When is a colloid cyst removed?
The presence of hydrocephalus is known to be a risk factor of acute worsening or sudden death due to colloid cyst. Surgical removal should therefore be recommended even if a person has no symptoms but increased ventricular size (hydrocephalus).
What causes a colloid cyst in the brain?
The cause of a colloid cyst is unknown, but it is believed to have its roots in fetal development. The rind (wall) of the cyst is a remnant of normal embryologic tissue. There is nothing known to cause a colloid cyst — it is not associated with exposure to radiation, cell phone use, or prenatal care.
Do brain cysts have to be removed?
Typically, most brain cysts are benign and do not require surgical removal. If surgery is necessary, the surgeon will either drain or remove the cyst. Many brain cysts are congenital, but sometimes, they can indicate an underlying condition, such as cancer or an infection.
Does a colloid cyst have to be removed?
Because a colloid cyst can obstruct the flow of fluid into the brain’s third ventricle, it requires immediate medical attention. Common symptoms of colloid cysts include memory problems, headaches, loss of consciousness, and confusion. Surgery to remove the colloid cyst generally cures a person with this condition.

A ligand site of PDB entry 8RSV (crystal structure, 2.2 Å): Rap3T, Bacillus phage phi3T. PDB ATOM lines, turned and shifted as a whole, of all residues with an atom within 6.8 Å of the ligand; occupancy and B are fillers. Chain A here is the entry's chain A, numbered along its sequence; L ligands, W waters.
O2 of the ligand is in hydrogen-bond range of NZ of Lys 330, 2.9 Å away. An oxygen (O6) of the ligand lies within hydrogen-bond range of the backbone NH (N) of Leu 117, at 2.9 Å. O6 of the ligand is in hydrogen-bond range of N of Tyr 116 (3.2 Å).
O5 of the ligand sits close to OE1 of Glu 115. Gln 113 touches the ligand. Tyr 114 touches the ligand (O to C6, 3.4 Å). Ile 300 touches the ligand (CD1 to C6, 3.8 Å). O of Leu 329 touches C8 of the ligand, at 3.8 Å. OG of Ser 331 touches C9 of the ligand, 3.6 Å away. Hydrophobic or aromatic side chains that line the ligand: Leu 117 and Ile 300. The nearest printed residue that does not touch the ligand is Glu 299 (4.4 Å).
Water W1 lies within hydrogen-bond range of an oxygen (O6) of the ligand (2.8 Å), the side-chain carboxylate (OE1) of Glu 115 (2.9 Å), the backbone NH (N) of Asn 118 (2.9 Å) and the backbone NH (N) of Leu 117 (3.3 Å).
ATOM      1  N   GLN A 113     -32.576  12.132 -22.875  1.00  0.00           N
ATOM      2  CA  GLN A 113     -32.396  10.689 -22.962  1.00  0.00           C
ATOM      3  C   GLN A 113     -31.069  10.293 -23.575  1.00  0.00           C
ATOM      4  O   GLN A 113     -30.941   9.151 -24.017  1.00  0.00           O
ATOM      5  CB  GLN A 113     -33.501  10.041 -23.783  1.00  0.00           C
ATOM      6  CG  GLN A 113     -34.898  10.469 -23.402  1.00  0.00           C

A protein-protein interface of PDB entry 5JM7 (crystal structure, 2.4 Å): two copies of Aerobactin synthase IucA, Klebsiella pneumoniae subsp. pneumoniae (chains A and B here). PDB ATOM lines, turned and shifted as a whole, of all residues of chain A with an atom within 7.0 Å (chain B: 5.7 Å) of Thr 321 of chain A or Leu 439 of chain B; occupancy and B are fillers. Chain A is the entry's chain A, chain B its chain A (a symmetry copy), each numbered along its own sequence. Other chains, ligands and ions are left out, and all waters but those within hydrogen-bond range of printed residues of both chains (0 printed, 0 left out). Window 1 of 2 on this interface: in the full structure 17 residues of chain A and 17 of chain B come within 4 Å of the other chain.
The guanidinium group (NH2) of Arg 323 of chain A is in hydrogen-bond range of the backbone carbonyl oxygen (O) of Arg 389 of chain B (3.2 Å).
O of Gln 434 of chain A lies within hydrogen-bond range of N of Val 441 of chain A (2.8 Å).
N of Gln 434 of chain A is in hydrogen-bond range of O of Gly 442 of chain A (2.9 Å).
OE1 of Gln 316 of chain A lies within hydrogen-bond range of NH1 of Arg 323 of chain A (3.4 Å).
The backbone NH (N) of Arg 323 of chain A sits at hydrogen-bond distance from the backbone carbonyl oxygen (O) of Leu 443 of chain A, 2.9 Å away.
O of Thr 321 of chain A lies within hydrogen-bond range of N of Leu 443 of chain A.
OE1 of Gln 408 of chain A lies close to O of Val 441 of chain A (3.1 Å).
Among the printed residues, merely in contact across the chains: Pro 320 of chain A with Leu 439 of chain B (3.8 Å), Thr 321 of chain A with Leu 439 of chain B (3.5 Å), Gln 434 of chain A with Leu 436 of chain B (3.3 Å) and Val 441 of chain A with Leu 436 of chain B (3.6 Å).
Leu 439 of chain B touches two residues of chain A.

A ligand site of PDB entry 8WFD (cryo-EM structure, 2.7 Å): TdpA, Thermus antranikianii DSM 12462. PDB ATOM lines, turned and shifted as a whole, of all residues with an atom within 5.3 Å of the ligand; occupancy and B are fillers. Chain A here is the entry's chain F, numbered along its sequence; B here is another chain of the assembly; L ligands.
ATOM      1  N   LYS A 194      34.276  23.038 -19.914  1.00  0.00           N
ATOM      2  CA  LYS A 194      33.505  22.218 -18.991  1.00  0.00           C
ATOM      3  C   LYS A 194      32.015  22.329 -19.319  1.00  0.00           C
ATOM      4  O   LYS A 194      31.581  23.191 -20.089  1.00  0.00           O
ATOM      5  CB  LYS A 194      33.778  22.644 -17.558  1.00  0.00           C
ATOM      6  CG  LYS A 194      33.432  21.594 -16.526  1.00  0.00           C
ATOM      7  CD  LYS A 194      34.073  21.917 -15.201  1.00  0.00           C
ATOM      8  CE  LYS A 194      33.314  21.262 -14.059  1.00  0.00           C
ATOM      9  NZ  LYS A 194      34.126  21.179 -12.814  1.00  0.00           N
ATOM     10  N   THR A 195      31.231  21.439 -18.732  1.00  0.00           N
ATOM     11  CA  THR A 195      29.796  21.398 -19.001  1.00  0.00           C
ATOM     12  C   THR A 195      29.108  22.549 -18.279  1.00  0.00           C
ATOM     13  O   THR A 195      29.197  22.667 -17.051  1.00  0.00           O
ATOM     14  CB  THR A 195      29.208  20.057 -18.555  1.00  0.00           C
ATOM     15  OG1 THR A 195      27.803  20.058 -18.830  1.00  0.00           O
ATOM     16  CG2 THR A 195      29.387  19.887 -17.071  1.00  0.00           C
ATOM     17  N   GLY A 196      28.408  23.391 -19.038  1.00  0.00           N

What was my experience with colloid cyst and surgical removal?
A few months ago forums like this one, with plenty of experiences from people suffering from colloid cyst, helped me tremendously. It helped me understand the condition much better, be ready for what the surgery would be like, and what to expect post-op.
Can a colloid cyst spread to other parts of the body?
Because your colloid cyst is benign, it will not spread to other areas of the body like some cancers do. However, because it can continue to grow throughout your entire life, it does have the potential to grow large enough to create a dangerous blockage. Sometimes a colloid cyst is small enough that immediate treatment may not be necessary.
How big is the colloid cyst in my neck?
It was then when I found out about the 22.4 x 23.2 mm bastard, named colloid cyst, which had reached the critical size to cause severe hydrocephalus. I got scheduled for priority surgery around 10 days after diagnosis, with a further MRI to confirm the condition.
What did they do to the cyst in my arm?
They had also carried out a ventriculostomy (an artificial hole in the ventricle to allow for CSF drainage should the natural hole not work properly even after cyst removal). I woke up from the anaesthesia in the recovery room, still groggy, and I had many more IVs on my arms than before the surgery, and also a urine catheter.